By George P. Matysek Jr.
Growing up in New York, Redemptorist Father John Murray loved marching with his father in the annual St. Patrick’s Day Parade. Now that he uses a wheelchair, Father Murray is about to promote the Saint of Ireland in a way that may prove more powerful than anything he could have done on foot in a parade.
Nearly seven months after a freak accident left him paralyzed from the chest down, Father Murray will be the homilist at the 10 a.m. March 17 St. Patrick’s Day Mass at St. Patrick in Fells Point. It will mark a milestone in Father Murray’s recovery – only the second time he has preached outside his residence at Stella Maris in Timonium since an Aug. 27 accident.
“It’s thrilling to be able to preach again,” said Father Murray, who gave the March 6 homily at St. John Neumann in Annapolis.
The last several months have been difficult for the former pastor of St. Wenceslaus in Baltimore and St. Mary in Annapolis.
During a morning stroll on the boardwalk in Long Beach, N.J., Father Murray fell and hit his head on a railing – leaving him paralyzed from the chest down. He was rushed to the Jersey Shore Medical Center, where he had emergency spinal cord surgery. After undergoing rehabilitation at the Kessler Institute for Rehabilitation in West Orange, the paraplegic moved to Stella Maris Nov. 3.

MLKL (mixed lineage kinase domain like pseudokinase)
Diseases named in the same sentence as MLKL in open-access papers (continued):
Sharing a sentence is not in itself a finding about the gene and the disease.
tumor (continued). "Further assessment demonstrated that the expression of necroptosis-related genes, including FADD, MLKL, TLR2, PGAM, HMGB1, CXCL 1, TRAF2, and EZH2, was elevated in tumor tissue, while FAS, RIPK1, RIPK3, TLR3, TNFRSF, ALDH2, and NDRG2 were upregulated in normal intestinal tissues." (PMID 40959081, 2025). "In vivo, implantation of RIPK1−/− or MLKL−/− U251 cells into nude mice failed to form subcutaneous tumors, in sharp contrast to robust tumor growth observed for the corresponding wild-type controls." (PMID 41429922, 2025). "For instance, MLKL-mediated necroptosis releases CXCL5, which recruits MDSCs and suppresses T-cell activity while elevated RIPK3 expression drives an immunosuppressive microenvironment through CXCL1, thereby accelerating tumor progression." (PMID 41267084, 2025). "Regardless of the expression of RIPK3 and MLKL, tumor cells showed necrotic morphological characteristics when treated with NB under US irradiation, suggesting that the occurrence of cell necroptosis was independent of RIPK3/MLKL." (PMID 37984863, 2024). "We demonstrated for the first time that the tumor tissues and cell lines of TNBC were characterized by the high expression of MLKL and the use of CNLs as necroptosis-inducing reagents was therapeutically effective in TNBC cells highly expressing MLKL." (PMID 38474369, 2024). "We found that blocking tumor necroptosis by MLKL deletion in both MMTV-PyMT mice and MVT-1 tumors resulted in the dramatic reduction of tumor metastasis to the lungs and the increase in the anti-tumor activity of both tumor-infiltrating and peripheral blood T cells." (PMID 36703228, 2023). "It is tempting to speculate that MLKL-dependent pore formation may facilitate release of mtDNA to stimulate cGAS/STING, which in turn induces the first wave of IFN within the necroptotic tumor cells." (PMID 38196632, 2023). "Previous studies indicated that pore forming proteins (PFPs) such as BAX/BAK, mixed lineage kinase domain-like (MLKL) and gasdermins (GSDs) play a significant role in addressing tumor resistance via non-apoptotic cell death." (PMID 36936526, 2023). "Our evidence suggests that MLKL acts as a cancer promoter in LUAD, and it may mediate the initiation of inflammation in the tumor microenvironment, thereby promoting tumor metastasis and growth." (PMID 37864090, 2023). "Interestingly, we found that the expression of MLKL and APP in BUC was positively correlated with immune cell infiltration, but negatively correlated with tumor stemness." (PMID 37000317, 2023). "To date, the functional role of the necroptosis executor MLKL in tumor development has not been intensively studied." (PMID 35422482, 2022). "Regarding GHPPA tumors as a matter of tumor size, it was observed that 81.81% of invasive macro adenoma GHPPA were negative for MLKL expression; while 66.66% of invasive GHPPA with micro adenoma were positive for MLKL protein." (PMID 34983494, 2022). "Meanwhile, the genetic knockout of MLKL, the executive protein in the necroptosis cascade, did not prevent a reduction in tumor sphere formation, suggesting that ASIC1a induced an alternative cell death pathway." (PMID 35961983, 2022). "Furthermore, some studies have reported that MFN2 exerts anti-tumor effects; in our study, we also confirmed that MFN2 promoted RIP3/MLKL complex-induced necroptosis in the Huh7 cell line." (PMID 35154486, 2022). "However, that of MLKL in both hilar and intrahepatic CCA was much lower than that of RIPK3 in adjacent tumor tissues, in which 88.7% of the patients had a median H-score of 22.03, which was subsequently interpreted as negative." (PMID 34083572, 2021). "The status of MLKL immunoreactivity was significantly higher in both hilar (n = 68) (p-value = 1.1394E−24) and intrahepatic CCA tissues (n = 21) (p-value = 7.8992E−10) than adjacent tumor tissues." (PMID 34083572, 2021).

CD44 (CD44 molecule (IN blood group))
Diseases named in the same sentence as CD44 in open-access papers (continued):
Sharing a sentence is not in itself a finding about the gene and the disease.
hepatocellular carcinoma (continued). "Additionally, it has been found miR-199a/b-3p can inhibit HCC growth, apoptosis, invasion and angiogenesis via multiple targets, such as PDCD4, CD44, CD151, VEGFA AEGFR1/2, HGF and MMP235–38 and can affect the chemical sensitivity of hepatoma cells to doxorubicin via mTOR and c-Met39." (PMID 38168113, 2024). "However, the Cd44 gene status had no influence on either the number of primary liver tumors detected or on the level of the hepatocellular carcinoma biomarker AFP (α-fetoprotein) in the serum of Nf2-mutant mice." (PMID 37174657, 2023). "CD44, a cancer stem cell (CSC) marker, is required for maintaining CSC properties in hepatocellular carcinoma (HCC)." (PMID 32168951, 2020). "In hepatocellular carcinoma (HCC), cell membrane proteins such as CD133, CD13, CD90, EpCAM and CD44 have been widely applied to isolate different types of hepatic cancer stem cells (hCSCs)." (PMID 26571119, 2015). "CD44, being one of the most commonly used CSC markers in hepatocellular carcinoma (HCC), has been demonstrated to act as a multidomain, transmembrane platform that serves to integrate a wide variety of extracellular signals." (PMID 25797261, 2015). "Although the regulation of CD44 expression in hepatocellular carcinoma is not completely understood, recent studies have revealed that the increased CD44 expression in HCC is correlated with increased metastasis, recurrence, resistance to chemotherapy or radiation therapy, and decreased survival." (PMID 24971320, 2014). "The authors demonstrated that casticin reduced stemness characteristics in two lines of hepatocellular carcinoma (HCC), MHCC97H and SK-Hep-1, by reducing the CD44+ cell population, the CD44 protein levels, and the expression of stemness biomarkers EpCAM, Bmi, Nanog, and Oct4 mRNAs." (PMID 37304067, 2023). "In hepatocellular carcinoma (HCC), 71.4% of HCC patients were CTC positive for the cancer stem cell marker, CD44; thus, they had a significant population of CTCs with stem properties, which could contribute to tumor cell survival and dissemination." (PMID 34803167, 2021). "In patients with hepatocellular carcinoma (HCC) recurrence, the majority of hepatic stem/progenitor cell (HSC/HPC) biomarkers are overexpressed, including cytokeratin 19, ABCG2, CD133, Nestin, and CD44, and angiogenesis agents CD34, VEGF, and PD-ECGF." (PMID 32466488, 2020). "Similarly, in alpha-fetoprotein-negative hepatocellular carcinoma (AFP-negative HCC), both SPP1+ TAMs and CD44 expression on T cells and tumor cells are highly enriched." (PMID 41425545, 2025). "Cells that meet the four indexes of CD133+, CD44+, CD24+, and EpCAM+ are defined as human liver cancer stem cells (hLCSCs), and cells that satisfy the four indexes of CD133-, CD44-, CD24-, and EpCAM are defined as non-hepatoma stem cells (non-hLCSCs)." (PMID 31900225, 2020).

“My wheelchair is my cross,” Father Murray said. “Paralysis is certainly a major cross, but it also reveals true character.”
The priest said he has learned the importance of God’s grace in bearing his cross – not alone, he said, but with Christ’s help.
Although doctors in New Jersey told him there was little chance he would ever move his legs again, Father Murray said his condition is improving, thanks to 10-15 hours of weekly therapy at Stella Maris.
Father Murray called it a blessing to live with fellow Redemptorists at Stella Maris, most of whom are elderly or infirm.
“An important hallmark of the Redemptorists is community life,” he said. “I certainly sense that here at Stella Maris, and I am so grateful for my Redemptorist vocation.”
A noted writer in the Catholic press and a former columnist for The Catholic Review, Father Murray often gave missions throughout the archdiocese and across the East Coast. Ironically, his injury may have opened up an even larger international audience as he has begun preaching once or twice a month on his religious community’s website, www.redemptorists.net.
For his St. Patrick’s Day homily, Father Murray intends to discuss the lessons that can be learned from the saint’s life. St. Patrick had a great interest in the Trinity, unity in the church and family, Father Murray said.
“He taught the Irish people how to evangelize the world,” Father Murray said.
That’s exactly what the priest is doing.